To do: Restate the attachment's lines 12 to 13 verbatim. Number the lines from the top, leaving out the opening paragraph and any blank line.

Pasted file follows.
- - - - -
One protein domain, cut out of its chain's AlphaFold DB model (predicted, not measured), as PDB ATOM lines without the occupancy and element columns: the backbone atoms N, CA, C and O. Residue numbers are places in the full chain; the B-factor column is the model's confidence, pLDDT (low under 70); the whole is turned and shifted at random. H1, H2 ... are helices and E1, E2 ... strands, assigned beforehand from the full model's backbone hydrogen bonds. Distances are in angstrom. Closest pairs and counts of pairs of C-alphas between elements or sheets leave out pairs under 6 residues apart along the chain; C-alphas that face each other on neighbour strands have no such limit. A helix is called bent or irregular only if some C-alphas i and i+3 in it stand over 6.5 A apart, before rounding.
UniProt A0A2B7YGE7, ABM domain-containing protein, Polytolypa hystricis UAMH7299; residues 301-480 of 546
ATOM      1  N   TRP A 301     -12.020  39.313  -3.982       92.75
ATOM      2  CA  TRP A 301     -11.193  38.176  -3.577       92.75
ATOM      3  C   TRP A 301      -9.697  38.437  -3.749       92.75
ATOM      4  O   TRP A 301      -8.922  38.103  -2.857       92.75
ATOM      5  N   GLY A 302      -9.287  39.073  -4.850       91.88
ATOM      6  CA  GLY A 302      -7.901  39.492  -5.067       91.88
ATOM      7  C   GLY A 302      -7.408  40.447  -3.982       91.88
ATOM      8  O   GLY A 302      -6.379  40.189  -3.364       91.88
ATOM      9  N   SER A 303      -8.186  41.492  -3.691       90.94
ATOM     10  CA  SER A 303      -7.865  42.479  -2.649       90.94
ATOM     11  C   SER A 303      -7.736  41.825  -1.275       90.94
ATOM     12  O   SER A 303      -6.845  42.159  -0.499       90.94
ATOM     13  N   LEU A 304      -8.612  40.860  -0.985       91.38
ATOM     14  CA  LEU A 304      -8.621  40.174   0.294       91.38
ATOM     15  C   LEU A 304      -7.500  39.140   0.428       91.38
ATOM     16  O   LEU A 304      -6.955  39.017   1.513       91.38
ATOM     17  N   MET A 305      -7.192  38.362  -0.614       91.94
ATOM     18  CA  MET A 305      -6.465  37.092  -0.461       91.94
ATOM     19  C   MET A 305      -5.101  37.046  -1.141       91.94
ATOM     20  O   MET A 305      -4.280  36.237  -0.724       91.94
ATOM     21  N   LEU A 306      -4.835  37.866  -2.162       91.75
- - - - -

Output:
ATOM     11  C   SER A 303      -7.736  41.825  -1.275       90.94
ATOM     12  O   SER A 303      -6.845  42.159  -0.499       90.94